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Feature on HRH Prince Michael of Kent

Published by Current on 2009-04-20

His Royal Highness Prince Michael of Kent is very upbeat about Dubai. Indeed during a presentation given to him Wednesday by Dr. Nasser Al Saidi, chief economist of the Dubai International Finance Center, the latter was struck by the incisiveness of the prince’s questions, and by how positive he felt about the city-state and, indeed, by the economic progress of the United Arab Emirates.

“I’ve been coming here for more than eight years,” Prince Michael later said in an interview over lunch. “I’ve always been intrigued and heartened by the vision of Dubai’s rulers – and by how Dubai has gone about implementing that vision of economic growth and a livable city.”

That is not to say that he doesn’t recognize the fact that global financial difficulties have washed on to Dubai’s shores. “Perhaps the perception of Dubai among some people – specially in the foreign media – is not what it used to be,” the tall, hirsute prince said. “It’s very easy to criticize Dubai for its success. So when things seem to slow down, that criticism is magnified. But I find it very encouraging to come here, however. In fact, I find it a pleasure to be here.”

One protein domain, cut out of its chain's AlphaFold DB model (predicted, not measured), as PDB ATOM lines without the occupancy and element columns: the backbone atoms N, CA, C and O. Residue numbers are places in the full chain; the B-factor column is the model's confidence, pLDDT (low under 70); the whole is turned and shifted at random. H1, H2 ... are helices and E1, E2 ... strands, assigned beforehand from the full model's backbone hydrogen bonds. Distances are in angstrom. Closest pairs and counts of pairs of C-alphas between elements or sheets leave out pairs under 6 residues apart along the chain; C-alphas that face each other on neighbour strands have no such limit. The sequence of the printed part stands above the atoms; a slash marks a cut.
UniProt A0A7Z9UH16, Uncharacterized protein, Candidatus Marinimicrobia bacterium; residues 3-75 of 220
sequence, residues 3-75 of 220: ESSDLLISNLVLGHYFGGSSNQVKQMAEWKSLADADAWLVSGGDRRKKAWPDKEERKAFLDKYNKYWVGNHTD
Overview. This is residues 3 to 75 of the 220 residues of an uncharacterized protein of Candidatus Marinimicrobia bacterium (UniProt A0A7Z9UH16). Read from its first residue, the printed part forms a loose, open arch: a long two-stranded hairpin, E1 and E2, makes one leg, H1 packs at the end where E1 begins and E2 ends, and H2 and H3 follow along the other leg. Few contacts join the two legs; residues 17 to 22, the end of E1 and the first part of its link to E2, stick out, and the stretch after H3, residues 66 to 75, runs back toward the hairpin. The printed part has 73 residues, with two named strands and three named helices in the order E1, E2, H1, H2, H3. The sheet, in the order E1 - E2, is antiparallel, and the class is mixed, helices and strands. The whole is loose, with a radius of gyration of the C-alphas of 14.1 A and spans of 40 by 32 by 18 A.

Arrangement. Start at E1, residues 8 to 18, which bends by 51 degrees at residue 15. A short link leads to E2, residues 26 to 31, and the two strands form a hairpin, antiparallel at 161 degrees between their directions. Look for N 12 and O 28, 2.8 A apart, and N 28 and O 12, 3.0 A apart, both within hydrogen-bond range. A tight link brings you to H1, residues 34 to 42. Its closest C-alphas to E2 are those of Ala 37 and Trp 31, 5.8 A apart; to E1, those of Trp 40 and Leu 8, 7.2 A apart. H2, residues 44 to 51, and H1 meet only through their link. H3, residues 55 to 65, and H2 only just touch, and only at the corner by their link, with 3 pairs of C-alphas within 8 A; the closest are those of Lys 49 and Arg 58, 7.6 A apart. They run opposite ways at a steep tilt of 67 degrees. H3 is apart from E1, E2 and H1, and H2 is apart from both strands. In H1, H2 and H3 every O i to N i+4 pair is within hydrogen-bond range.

The pleasure was evident during a two-day visit that included presiding at an auction for the Prince of Wales Humanitarian Charity, and The Red Crescent, and tours of the celebrated GEMS schools and of City Hospital. He is a first cousin of Britain’s Queen Elizabeth II, son of King George V and Queen Mary, and a godson of US President Franklin Delano Roosevelt.

British royalty is often perceived as phlegmatic and aloof. But Prince Michael came as close to exuding bonhomie as bluebloods might allow themselves. In the company of Sunny Varkey, chairman of the Varkey Group – which runs GEMS – he was positively beaming.

So what explained that good cheer, beyond the fact that Britain and the UAE have longstanding historical, education, trade and health-care ties?

“I’m impressed by the quality of education that’s offered here,” the 67-year-old Prince Michael said, as he went around GEMS’s Wellington School, escorted by one of Sunny Varkey’s sons, Jay, a graduate of the University of Edinburgh. “Coming from Great Britain, where we are currently facing some well publicized challenges in some aspects of our school system, it’s a huge pleasure to see how well schools are run in Dubai, how committed the teachers are, and how eager to learn the students can be. The international dimension of these schools is extraordinary.”

The prince asked questions of students, he asked questions of their teachers, and he asked questions of some parents who happened to be on the premises. They seemed surprised that a member of royalty would want to listen more than lecture. There was a technical reason why Prince Michael peppered them with so many questions, of course – he’s been a longtime patron of GEMS. And education has been a lifelong cause for him, ever since his days at Eton and Sandhurst.